This won't go down well with publishers because Apple demands a whopping 30 per cent of the end user price as a commission! Given that book publishing margins are tight anyway, this means that publishers will have to make iOS-derived pricing noncompetitive because their own e-books will be more expensive than either Apple's (if the title is available) or than their own pricing outside of the Appleverse, or they'll have to choose not to play at all on the iPhone, iPad or iPod.
There's a good reason why publishers may well choose not to play, as summarized by a friend of mine:
"iTunes takes a 30 per cent cut of e-book sales. Under the Agency Model that went into effect last April when the iPad was released, the publisher gets 70 per cent of the selling price of the e-book. It doesn't take a math genius to figure out that if Apple is taking 30 per cent and the publisher is getting 70 per cent, there's not much left for Amazon, Barnes & Noble, Borders, Books-A-Million, Kobo, Google, Sony, etc.
"The situation with non-Agency publishers is fuzzier but probably worse. The e-book stores typically pay about 50 per cent of list price for those, then sell them at a significant discount off list (sometimes below cost). Giving Apple 30 per cent of the selling price is going to be a big problem, regardless of whether prices have to be jacked up or the e-book store has to take substantial losses on each e-book sold.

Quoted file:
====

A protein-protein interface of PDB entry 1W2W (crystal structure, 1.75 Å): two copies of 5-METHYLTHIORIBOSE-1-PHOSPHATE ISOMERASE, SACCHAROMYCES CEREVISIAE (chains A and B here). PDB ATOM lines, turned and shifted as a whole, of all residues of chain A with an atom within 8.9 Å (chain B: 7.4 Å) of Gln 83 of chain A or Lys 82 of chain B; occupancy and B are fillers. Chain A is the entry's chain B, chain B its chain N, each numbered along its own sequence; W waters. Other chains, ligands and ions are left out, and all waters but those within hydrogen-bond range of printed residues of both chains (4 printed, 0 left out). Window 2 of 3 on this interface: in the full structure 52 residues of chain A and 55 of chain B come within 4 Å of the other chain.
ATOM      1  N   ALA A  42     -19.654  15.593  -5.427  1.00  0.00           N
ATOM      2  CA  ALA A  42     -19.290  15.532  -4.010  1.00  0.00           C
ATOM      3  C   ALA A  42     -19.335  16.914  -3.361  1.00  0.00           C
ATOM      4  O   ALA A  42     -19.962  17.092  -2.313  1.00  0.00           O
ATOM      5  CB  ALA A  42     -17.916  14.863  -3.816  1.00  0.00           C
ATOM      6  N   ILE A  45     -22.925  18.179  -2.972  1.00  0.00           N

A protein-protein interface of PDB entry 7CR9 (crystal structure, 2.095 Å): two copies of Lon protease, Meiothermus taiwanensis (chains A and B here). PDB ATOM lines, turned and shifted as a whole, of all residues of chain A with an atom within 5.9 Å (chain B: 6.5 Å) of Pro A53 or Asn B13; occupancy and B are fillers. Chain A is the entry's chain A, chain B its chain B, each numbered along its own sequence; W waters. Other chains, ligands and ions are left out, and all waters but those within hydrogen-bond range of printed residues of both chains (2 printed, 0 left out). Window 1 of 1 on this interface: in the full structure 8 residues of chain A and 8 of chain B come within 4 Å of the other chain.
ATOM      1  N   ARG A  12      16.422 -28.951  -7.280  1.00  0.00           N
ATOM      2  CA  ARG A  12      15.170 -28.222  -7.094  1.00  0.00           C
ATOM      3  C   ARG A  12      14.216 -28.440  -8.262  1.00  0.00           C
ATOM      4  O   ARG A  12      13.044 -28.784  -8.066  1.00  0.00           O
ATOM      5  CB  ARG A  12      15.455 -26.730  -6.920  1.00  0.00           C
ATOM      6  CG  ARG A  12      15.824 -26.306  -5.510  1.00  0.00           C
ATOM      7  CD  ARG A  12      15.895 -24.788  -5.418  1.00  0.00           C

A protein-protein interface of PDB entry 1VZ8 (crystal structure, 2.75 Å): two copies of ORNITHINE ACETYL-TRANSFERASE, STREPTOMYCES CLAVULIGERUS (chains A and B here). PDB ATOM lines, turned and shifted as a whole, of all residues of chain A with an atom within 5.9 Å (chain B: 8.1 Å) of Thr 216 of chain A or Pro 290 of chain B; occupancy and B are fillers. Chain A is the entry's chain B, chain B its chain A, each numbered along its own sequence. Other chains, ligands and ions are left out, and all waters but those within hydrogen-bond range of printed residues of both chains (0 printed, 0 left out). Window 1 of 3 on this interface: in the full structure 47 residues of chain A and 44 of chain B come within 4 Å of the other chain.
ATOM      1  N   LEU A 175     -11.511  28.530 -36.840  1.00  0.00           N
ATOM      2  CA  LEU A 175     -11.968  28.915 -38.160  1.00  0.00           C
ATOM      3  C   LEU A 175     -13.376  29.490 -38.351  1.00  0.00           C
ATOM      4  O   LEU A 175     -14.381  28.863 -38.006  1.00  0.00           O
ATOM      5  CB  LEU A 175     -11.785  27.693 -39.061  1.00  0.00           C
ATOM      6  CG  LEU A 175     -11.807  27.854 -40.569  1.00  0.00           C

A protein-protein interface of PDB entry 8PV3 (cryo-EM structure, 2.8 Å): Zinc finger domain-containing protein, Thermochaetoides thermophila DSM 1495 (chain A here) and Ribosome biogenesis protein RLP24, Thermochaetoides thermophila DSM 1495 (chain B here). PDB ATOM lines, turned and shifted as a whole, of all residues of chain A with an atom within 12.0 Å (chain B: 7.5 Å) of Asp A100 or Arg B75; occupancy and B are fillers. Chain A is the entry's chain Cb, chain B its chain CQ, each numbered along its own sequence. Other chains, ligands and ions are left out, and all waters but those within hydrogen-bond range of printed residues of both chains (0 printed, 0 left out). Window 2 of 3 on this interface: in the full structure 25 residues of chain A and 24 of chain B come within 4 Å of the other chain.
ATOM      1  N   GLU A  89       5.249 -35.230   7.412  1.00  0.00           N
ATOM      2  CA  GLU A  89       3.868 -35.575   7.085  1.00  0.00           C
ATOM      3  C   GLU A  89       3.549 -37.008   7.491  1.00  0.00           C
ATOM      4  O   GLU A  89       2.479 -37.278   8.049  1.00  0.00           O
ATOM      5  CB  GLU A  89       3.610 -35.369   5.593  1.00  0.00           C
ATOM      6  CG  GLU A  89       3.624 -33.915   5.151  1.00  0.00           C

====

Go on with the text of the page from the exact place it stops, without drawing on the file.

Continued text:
"Apple is now [saying] that they will be retroactively applying this requirement to the existing e-reader apps If so, it's possible that, for a while at least, the only e-reader app available will be iBooks. The question for Amazon, B&N, Google, etc., is: Do they want to go to the effort to modify their e-reader apps even if they can't make a cent off of many (most?) of the e-books that they sell for those apps? It's possible that some of those e-reader apps will never come back.
So, the bottom line is that Apple is either going to get to financially squeeze the publishers and the booksellers and, as a consequence, squeeze the users of iOS devices, or they get to "pwn" the user base by making their bookstore the only game in the Appleverse.
Either way, today there's little about Apple that "thinks different." It's the same old corporate greed that every company that dominates a market winds up embracing.
Gibbs loves hating Apple in Ventura, Calif. Your emotional conflict to email@example.com.